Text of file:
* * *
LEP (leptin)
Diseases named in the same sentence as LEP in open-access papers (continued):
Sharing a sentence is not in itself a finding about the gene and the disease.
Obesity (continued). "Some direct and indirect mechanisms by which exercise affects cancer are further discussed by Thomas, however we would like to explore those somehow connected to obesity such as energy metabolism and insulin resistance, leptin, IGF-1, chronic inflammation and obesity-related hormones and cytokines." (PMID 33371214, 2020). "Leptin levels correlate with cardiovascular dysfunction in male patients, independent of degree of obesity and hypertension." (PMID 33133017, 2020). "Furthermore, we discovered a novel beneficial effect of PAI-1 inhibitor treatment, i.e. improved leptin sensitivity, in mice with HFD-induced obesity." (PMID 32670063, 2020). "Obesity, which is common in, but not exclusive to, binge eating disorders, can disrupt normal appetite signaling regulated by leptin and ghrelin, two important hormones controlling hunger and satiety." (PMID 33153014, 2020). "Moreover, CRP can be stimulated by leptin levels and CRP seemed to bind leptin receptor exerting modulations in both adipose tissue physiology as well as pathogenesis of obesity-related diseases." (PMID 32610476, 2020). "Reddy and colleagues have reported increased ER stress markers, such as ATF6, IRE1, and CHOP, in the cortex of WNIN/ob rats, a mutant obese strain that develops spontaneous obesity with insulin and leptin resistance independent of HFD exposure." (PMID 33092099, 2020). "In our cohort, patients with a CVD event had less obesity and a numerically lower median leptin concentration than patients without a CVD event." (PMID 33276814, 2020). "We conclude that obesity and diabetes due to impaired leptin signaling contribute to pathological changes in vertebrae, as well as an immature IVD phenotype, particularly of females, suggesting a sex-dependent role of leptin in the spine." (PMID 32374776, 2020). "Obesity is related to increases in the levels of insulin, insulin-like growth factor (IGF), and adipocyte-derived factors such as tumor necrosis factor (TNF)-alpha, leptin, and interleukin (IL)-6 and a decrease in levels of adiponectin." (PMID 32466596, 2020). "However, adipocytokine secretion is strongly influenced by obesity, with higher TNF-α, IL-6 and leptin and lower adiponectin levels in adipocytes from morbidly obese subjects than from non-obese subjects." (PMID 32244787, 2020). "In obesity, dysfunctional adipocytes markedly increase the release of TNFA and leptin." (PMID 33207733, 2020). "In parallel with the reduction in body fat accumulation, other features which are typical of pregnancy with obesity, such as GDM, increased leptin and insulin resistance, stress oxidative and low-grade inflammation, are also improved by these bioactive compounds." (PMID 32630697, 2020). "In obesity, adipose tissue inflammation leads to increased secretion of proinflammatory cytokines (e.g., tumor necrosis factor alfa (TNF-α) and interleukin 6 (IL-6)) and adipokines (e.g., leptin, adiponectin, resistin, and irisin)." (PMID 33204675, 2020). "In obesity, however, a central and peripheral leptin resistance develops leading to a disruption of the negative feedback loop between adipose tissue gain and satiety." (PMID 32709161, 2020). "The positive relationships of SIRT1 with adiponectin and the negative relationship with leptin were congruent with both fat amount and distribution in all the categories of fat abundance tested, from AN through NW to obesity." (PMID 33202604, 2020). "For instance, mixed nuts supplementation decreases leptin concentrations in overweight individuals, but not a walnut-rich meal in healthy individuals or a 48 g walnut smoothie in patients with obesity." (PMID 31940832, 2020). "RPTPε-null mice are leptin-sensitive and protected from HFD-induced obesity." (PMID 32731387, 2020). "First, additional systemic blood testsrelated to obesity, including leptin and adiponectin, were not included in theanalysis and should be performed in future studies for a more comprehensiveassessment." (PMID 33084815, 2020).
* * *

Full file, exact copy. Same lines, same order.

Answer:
LEP (leptin)
Diseases named in the same sentence as LEP in open-access papers (continued):
Sharing a sentence is not in itself a finding about the gene and the disease.
Obesity (continued). "Some direct and indirect mechanisms by which exercise affects cancer are further discussed by Thomas, however we would like to explore those somehow connected to obesity such as energy metabolism and insulin resistance, leptin, IGF-1, chronic inflammation and obesity-related hormones and cytokines." (PMID 33371214, 2020). "Leptin levels correlate with cardiovascular dysfunction in male patients, independent of degree of obesity and hypertension." (PMID 33133017, 2020). "Furthermore, we discovered a novel beneficial effect of PAI-1 inhibitor treatment, i.e. improved leptin sensitivity, in mice with HFD-induced obesity." (PMID 32670063, 2020). "Obesity, which is common in, but not exclusive to, binge eating disorders, can disrupt normal appetite signaling regulated by leptin and ghrelin, two important hormones controlling hunger and satiety." (PMID 33153014, 2020). "Moreover, CRP can be stimulated by leptin levels and CRP seemed to bind leptin receptor exerting modulations in both adipose tissue physiology as well as pathogenesis of obesity-related diseases." (PMID 32610476, 2020). "Reddy and colleagues have reported increased ER stress markers, such as ATF6, IRE1, and CHOP, in the cortex of WNIN/ob rats, a mutant obese strain that develops spontaneous obesity with insulin and leptin resistance independent of HFD exposure." (PMID 33092099, 2020). "In our cohort, patients with a CVD event had less obesity and a numerically lower median leptin concentration than patients without a CVD event." (PMID 33276814, 2020). "We conclude that obesity and diabetes due to impaired leptin signaling contribute to pathological changes in vertebrae, as well as an immature IVD phenotype, particularly of females, suggesting a sex-dependent role of leptin in the spine." (PMID 32374776, 2020). "Obesity is related to increases in the levels of insulin, insulin-like growth factor (IGF), and adipocyte-derived factors such as tumor necrosis factor (TNF)-alpha, leptin, and interleukin (IL)-6 and a decrease in levels of adiponectin." (PMID 32466596, 2020). "However, adipocytokine secretion is strongly influenced by obesity, with higher TNF-α, IL-6 and leptin and lower adiponectin levels in adipocytes from morbidly obese subjects than from non-obese subjects." (PMID 32244787, 2020). "In obesity, dysfunctional adipocytes markedly increase the release of TNFA and leptin." (PMID 33207733, 2020). "In parallel with the reduction in body fat accumulation, other features which are typical of pregnancy with obesity, such as GDM, increased leptin and insulin resistance, stress oxidative and low-grade inflammation, are also improved by these bioactive compounds." (PMID 32630697, 2020). "In obesity, adipose tissue inflammation leads to increased secretion of proinflammatory cytokines (e.g., tumor necrosis factor alfa (TNF-α) and interleukin 6 (IL-6)) and adipokines (e.g., leptin, adiponectin, resistin, and irisin)." (PMID 33204675, 2020). "In obesity, however, a central and peripheral leptin resistance develops leading to a disruption of the negative feedback loop between adipose tissue gain and satiety." (PMID 32709161, 2020). "The positive relationships of SIRT1 with adiponectin and the negative relationship with leptin were congruent with both fat amount and distribution in all the categories of fat abundance tested, from AN through NW to obesity." (PMID 33202604, 2020). "For instance, mixed nuts supplementation decreases leptin concentrations in overweight individuals, but not a walnut-rich meal in healthy individuals or a 48 g walnut smoothie in patients with obesity." (PMID 31940832, 2020). "RPTPε-null mice are leptin-sensitive and protected from HFD-induced obesity." (PMID 32731387, 2020). "First, additional systemic blood testsrelated to obesity, including leptin and adiponectin, were not included in theanalysis and should be performed in future studies for a more comprehensiveassessment." (PMID 33084815, 2020).